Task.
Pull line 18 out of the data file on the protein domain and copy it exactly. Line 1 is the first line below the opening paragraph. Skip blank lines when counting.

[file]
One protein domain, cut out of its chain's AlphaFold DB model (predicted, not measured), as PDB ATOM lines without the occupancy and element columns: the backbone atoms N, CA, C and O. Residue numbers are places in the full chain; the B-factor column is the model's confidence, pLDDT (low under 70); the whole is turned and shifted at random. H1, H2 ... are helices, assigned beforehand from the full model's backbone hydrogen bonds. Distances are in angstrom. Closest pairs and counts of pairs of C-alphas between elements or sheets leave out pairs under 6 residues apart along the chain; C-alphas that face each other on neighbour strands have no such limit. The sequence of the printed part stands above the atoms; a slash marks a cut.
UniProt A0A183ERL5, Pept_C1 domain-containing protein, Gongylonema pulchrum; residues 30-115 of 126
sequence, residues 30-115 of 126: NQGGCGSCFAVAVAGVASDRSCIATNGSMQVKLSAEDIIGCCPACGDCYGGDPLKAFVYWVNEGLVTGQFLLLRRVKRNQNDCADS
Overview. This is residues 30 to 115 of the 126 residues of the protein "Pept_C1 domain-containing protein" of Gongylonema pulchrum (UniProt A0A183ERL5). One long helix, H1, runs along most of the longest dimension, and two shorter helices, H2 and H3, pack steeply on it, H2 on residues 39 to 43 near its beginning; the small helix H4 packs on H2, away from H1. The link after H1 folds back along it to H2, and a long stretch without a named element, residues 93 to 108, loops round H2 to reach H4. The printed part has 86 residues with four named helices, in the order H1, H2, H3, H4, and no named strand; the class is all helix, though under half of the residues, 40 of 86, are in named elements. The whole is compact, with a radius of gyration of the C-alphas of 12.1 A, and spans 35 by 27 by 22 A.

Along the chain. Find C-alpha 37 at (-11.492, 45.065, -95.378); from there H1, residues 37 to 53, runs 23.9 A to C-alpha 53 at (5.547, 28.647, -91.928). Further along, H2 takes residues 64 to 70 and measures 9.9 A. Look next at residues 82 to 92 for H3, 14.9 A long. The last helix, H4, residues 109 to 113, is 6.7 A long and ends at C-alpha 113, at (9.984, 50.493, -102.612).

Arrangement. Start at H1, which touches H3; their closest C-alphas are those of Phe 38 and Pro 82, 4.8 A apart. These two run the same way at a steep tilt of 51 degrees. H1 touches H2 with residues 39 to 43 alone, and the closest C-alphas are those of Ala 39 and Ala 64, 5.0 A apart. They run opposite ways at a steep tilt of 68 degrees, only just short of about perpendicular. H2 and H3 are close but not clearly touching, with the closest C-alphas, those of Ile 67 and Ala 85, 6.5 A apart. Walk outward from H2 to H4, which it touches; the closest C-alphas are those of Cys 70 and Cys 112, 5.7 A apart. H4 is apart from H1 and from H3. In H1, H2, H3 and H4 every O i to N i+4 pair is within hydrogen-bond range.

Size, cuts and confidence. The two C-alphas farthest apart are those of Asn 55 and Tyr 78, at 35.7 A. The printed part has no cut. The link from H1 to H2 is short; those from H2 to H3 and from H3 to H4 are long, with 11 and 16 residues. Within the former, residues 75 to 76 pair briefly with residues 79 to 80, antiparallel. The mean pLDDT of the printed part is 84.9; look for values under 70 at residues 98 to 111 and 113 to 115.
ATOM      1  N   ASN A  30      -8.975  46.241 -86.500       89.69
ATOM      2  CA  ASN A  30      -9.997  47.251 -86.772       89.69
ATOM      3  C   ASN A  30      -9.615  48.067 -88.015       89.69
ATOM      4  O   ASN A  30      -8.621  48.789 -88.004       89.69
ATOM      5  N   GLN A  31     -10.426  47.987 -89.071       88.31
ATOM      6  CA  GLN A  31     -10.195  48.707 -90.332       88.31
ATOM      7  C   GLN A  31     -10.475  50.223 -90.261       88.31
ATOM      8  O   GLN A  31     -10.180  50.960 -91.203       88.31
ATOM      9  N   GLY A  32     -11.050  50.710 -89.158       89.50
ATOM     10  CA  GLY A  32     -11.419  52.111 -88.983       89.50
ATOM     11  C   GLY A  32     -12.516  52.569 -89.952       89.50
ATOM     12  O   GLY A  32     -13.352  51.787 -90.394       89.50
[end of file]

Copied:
ATOM     12  O   GLY A  32     -13.352  51.787 -90.394       89.50